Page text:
3 Maintenance Issues That Can Cause Furnace Error Codes

Any relatively modern furnace will include an electronic control board that manages numerous aspects of the furnace's operation. This board runs through the startup sequence for the furnace, checking each safety switch in order and ensuring your system is running correctly and safely. As an added benefit, these boards can typically display error codes to help troubleshoot many problems.

While furnace error codes are often a sign of an underlying parts failure, they're sometimes the result of poor maintenance. Unfortunately, continuing to defer maintenance for too long will lead to failures and damage. Ignoring the importance of maintaining these three essential furnace items will inevitably result in error codes and a furnace that refuses to operate.

1. Clogged Air Filters

Your furnace's air filter is simultaneously one of the easiest and cheapest items to maintain while also being a source of potentially severe damage. Your furnace requires a constant supply of fresh air across its heat exchanger while the burners are running. This air both heats your home and cools your furnace's heat exchanger. Unfortunately, a clogged furnace filter can drastically restrict airflow.

Without sufficient airflow, your heat exchanger will overheat and can potentially crack. Modern furnaces contain limit switches to detect overheating conditions. When the limit switch triggers, the furnace will typically shut down and display an error code. Allowing this to happen continuously can damage your furnace, so it's crucial to stay on top of filter changes.

2. Overfilled Condensate Lines

Modern, high-efficiency condensing furnaces produce a significant amount of condensate from their exhaust stream. Since these furnaces can extract so much heat from the exhaust gases, the temperature of the stream drops, and water and other chemicals will condense into a liquid. As a result, any furnace must deal with a steady flow of condensate while it runs.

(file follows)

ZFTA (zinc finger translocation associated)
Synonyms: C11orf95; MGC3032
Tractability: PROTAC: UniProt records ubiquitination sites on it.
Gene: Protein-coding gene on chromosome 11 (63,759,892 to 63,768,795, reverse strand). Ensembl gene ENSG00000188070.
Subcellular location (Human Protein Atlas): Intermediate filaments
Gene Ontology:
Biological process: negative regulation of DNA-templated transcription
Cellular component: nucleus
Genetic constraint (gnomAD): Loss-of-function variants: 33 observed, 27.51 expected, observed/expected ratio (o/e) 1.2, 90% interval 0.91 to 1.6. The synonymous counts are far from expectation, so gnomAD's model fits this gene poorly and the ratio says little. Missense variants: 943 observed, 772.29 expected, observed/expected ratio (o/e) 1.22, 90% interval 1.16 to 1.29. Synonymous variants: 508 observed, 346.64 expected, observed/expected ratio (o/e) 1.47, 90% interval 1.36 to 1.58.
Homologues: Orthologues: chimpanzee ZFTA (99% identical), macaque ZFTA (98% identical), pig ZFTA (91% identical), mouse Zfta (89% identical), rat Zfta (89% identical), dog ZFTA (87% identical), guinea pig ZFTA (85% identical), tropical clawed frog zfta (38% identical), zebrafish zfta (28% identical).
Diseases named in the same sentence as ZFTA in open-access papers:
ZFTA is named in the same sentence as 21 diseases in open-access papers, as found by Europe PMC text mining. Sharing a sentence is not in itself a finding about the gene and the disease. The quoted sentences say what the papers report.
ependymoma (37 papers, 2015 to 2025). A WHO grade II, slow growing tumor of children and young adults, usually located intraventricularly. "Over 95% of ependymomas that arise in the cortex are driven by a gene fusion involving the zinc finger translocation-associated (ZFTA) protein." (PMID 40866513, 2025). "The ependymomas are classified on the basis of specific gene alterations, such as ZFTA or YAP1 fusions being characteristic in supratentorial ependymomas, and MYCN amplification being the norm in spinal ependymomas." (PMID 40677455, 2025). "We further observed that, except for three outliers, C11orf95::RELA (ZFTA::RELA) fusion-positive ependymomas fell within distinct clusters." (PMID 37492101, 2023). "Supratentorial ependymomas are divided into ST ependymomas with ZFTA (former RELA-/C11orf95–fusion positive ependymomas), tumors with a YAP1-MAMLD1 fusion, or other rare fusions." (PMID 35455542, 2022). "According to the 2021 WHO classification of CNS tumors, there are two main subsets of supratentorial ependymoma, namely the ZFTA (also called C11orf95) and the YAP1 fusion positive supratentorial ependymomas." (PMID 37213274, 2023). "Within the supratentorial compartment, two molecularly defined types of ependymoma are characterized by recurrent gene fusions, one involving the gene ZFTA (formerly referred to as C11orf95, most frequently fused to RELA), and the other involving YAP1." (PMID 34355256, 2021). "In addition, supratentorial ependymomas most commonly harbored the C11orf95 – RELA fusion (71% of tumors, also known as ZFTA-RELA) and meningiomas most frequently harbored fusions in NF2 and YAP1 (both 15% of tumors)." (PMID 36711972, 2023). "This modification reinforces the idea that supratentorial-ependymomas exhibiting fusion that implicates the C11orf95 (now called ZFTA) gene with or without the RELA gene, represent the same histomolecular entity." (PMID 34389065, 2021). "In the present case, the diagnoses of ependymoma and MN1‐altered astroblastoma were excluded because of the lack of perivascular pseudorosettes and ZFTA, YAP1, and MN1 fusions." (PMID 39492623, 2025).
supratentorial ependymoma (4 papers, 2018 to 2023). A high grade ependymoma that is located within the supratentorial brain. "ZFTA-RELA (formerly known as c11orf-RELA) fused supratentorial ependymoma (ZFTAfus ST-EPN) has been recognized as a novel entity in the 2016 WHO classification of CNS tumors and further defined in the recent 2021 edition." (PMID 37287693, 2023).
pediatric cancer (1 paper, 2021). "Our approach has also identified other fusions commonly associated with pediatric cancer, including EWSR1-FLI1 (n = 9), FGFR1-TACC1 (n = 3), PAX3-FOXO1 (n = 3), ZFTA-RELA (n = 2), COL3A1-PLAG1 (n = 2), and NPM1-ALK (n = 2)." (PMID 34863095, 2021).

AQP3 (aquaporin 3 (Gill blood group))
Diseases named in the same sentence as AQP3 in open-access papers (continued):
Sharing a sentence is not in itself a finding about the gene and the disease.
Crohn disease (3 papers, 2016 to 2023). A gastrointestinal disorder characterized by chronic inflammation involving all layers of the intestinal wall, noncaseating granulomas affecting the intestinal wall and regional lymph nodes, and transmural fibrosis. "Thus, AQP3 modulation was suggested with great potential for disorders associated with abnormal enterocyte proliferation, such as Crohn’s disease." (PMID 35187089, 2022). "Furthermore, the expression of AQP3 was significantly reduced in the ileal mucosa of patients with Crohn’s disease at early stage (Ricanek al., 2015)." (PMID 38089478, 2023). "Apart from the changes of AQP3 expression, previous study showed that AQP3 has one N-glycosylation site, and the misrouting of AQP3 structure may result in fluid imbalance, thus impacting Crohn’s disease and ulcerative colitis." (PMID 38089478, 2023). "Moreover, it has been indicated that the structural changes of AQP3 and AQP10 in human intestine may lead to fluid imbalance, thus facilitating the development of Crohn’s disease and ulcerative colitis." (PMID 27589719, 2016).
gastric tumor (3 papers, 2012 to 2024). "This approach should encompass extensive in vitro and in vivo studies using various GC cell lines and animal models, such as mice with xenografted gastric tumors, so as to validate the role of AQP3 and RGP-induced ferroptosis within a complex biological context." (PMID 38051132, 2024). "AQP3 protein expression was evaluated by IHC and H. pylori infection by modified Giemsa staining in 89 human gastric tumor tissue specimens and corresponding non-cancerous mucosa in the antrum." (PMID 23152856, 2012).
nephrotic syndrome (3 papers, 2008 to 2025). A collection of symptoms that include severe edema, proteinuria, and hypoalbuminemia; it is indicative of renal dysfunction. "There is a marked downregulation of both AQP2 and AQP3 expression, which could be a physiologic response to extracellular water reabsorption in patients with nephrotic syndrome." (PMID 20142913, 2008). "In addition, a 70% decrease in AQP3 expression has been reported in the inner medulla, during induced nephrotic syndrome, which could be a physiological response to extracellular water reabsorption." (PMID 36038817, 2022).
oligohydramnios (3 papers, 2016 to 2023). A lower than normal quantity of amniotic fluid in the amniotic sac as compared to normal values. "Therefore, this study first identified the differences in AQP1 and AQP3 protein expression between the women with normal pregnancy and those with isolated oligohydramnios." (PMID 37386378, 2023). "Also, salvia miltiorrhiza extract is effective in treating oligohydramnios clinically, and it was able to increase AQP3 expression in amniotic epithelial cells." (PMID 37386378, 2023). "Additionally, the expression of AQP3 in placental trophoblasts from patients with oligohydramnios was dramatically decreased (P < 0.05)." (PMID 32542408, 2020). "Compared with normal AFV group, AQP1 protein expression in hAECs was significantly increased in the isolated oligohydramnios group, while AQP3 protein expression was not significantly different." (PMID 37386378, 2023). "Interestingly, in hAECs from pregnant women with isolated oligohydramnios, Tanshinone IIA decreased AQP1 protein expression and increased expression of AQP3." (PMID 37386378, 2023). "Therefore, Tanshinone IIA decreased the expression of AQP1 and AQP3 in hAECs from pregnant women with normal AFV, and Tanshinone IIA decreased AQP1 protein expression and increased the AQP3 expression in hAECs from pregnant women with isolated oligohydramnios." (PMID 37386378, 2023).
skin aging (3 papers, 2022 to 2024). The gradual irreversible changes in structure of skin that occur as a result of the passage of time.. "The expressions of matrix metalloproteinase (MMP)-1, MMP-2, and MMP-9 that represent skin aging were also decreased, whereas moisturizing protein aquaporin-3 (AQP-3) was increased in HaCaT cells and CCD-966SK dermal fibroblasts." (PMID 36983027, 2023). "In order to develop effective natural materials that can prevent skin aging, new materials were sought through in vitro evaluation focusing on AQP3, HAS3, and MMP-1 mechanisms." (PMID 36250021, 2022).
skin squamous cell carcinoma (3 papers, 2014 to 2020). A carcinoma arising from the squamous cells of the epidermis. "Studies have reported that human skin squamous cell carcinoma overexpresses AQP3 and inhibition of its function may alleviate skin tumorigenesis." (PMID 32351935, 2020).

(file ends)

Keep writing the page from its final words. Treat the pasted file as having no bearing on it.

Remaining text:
Checking and cleaning the condensate line is an important maintenance item. These lines can become clogged due to dirt and debris, preventing condensate from draining successfully. Once the condensate line reaches a certain point, it will trigger a safety that will shut down the furnace and cause an error code.

3. Dirty Flame Rods

All modern furnaces use flame rods as part of the flame rectification process. This safety device detects heat from the furnace's burners, proving successful ignition to the control board. Without flame rectification, failed ignition could potentially result in a severe gas leak as the burners continue to spew unburnt gas into the combustion chamber.

While flame rods rarely fail, they can accumulate soot and debris that will act as insulators. If the rod becomes dirty enough, it will no longer detect the flame, and your furnace may display an ignition proving error code before shutting down. Inspecting and cleaning the flame rod as part of a regular professional maintenance visit will ensure this fault doesn't leave you in the cold.

Call an HVAC professional if you need furnace maintenance